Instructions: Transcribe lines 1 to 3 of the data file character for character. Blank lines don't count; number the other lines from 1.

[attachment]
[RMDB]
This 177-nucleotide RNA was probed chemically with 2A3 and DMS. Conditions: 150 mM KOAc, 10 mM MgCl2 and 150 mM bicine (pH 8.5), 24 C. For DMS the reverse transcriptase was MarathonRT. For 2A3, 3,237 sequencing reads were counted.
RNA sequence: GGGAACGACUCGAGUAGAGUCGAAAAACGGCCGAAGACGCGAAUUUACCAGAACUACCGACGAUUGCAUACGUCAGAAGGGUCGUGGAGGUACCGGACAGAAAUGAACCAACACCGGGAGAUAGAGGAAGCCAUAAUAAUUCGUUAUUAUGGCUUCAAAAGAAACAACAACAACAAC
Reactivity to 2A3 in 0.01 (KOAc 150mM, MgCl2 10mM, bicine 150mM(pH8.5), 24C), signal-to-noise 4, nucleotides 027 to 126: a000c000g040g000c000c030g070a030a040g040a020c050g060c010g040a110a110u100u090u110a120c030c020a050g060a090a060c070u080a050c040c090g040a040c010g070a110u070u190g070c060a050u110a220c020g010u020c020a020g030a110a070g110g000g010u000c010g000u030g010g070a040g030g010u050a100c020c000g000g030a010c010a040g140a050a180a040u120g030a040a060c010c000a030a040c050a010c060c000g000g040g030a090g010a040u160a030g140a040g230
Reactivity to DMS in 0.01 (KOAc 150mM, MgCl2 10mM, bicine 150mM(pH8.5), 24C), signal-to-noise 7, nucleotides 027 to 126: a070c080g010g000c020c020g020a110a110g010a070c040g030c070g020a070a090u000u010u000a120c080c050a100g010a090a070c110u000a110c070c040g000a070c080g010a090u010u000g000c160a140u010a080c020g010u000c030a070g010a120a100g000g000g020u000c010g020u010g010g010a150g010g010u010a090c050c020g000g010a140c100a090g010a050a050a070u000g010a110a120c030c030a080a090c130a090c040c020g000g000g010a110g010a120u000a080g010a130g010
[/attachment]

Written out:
[RMDB]
This 177-nucleotide RNA was probed chemically with 2A3 and DMS. Conditions: 150 mM KOAc, 10 mM MgCl2 and 150 mM bicine (pH 8.5), 24 C. For DMS the reverse transcriptase was MarathonRT. For 2A3, 3,237 sequencing reads were counted.
RNA sequence: GGGAACGACUCGAGUAGAGUCGAAAAACGGCCGAAGACGCGAAUUUACCAGAACUACCGACGAUUGCAUACGUCAGAAGGGUCGUGGAGGUACCGGACAGAAAUGAACCAACACCGGGAGAUAGAGGAAGCCAUAAUAAUUCGUUAUUAUGGCUUCAAAAGAAACAACAACAACAAC